(continued from Part I)
The kind of web site I wanted to create is usually built on top of a Content Management System (CMS) that becomes the administrative user interface as well as the framework for web pages that get served to web site visitors. The first thing I learned is that there are *thousands* of CMS products floating about the internet, from simple “guest book” type scripts to full blown corporate extranet management systems designed for use by tens of thousands of employees and customers. I’ve also been looking for an excuse to learn ASP.NET, so I decided to narrow my search to CMS software that was based on ASP.NET. Finally, the software had to be free or very inexpensive.
Based on these criteria, I narrowed the choices down to Community Server [now Telligent Community], DotNetNuke, Rainbow Portal, and newcomer FlexCMS. Community Server is free for personal use, but for my planned use it would have cost several hundred dollars — probably out of my range, but I still downloaded and tested it for comparison purposes. DotNetNuke is open source based on a permissive BSD-style license (free to use or modify for any purpose), plus it has a large and relatively mature user base. Rainbow Portal is released under the LPGL license, with discussions currently underway about changing the license. Both DotNetNuke and Rainbow Portal are based on a Microsoft sponsored sample ASP application called IBuySpy. Rainbow Portal seemed more polished, but I ran into some limitations with both pretty quickly. FlexCMS, while seemingly more logically designed and built from the ground up on the latest version of ASP.NET, was clearly lacking a lot of features that the other two free packages included. In the end I chose DotNetNuke because it had a more permissive license and a larger user base to draw support from (I found the documentation for all these packages fairly useless, so peer support was a must).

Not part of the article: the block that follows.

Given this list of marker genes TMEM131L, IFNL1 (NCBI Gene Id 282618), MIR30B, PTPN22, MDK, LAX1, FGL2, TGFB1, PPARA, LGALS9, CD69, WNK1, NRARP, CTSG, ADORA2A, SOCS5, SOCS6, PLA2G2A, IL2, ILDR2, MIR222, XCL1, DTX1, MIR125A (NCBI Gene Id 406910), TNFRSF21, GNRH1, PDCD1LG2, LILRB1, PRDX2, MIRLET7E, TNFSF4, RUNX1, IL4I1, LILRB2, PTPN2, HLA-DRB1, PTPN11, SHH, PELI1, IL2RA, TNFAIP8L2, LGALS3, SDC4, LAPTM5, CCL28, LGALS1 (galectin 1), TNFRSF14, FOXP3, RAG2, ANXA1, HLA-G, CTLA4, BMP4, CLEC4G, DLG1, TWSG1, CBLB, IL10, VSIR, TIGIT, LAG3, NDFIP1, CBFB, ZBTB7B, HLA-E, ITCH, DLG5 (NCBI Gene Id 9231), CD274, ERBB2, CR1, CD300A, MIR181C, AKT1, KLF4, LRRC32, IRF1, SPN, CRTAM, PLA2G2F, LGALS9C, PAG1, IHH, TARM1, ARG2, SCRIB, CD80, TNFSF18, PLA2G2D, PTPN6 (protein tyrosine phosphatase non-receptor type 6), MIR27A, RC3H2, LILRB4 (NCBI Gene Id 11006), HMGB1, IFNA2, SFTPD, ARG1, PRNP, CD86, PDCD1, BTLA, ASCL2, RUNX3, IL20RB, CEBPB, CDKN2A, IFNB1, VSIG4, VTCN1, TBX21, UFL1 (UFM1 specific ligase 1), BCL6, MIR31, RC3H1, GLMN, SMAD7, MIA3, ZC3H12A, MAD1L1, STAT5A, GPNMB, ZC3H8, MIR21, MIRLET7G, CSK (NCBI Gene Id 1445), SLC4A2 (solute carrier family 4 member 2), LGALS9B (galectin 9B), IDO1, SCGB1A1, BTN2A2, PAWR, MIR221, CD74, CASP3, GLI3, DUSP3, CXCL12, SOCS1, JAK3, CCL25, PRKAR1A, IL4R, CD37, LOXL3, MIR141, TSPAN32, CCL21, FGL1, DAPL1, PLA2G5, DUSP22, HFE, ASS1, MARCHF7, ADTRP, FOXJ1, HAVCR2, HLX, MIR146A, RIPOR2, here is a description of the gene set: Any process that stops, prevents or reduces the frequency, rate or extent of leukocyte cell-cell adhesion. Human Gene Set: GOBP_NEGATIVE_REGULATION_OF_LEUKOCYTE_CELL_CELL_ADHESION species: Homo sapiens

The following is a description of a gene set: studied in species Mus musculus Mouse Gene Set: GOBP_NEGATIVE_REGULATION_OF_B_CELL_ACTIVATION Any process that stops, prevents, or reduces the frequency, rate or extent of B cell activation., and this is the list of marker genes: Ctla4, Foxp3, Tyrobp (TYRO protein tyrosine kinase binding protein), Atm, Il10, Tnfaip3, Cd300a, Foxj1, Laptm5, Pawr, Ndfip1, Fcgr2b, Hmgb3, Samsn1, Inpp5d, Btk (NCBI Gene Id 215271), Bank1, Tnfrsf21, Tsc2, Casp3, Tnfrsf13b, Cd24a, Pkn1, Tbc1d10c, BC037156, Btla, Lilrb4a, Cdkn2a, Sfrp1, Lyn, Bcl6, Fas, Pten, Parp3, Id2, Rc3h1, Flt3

Next step was finding an inexpensive web host that would enable me to install, run, and administer an ASP.NET/SQL Server application. If you’ve ever looked for a web host, you’ll know that it’s sometimes difficult to find one that provides the remote management capabilities and server software that you need (in my case ASP.NET and SQL Server running on IIS, which are less common than PHP/MySQL solutions running on Linux). I’m aware of several quality hosting companies. Pair networks usually gets good reviews, but they don’t do Windows. I’ve used GoDaddy before for registering domain names without any problems, so I headed there to check out their prices and policies for hosting plans. When I saw that they offered a Windows based economy plan with plenty of storage space and bandwidth for $3.19 per month, I decided to just register my new domain name and sign up for GoDaddy’s shared hosting plan on the spot, and be done with it.
Total cost for DotNetNuke CMS software, 2 years of web hosting, and a new domain name registered for two years: $88. Not bad. In Part III I’ll show you how DotNetNuke works.